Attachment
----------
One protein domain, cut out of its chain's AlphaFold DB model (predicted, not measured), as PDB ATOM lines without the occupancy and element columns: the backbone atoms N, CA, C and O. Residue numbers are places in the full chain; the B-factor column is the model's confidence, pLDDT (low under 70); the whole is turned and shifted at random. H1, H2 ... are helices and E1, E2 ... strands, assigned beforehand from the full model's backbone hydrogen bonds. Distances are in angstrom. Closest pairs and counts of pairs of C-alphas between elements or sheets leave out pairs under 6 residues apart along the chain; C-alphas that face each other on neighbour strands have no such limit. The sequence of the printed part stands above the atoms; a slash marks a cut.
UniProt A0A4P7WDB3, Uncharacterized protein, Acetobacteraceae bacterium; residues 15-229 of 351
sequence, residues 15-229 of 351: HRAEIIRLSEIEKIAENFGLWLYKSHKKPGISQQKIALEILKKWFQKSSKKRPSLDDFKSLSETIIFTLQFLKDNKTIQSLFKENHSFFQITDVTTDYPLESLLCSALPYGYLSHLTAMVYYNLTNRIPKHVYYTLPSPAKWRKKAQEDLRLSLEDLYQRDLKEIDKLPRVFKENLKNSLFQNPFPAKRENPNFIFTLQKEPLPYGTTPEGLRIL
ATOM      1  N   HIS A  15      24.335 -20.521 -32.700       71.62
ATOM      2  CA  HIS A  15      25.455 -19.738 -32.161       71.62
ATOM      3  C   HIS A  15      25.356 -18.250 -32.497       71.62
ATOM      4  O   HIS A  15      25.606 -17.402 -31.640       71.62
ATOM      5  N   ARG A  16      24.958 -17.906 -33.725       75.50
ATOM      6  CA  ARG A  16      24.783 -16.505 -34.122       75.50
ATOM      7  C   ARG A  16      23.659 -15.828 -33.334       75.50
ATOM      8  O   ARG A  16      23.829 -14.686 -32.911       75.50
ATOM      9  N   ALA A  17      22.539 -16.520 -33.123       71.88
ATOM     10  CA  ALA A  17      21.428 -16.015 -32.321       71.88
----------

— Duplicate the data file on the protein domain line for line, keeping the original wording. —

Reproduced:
One protein domain, cut out of its chain's AlphaFold DB model (predicted, not measured), as PDB ATOM lines without the occupancy and element columns: the backbone atoms N, CA, C and O. Residue numbers are places in the full chain; the B-factor column is the model's confidence, pLDDT (low under 70); the whole is turned and shifted at random. H1, H2 ... are helices and E1, E2 ... strands, assigned beforehand from the full model's backbone hydrogen bonds. Distances are in angstrom. Closest pairs and counts of pairs of C-alphas between elements or sheets leave out pairs under 6 residues apart along the chain; C-alphas that face each other on neighbour strands have no such limit. The sequence of the printed part stands above the atoms; a slash marks a cut.
UniProt A0A4P7WDB3, Uncharacterized protein, Acetobacteraceae bacterium; residues 15-229 of 351
sequence, residues 15-229 of 351: HRAEIIRLSEIEKIAENFGLWLYKSHKKPGISQQKIALEILKKWFQKSSKKRPSLDDFKSLSETIIFTLQFLKDNKTIQSLFKENHSFFQITDVTTDYPLESLLCSALPYGYLSHLTAMVYYNLTNRIPKHVYYTLPSPAKWRKKAQEDLRLSLEDLYQRDLKEIDKLPRVFKENLKNSLFQNPFPAKRENPNFIFTLQKEPLPYGTTPEGLRIL
ATOM      1  N   HIS A  15      24.335 -20.521 -32.700       71.62
ATOM      2  CA  HIS A  15      25.455 -19.738 -32.161       71.62
ATOM      3  C   HIS A  15      25.356 -18.250 -32.497       71.62
ATOM      4  O   HIS A  15      25.606 -17.402 -31.640       71.62
ATOM      5  N   ARG A  16      24.958 -17.906 -33.725       75.50
ATOM      6  CA  ARG A  16      24.783 -16.505 -34.122       75.50
ATOM      7  C   ARG A  16      23.659 -15.828 -33.334       75.50
ATOM      8  O   ARG A  16      23.829 -14.686 -32.911       75.50
ATOM      9  N   ALA A  17      22.539 -16.520 -33.123       71.88
ATOM     10  CA  ALA A  17      21.428 -16.015 -32.321       71.88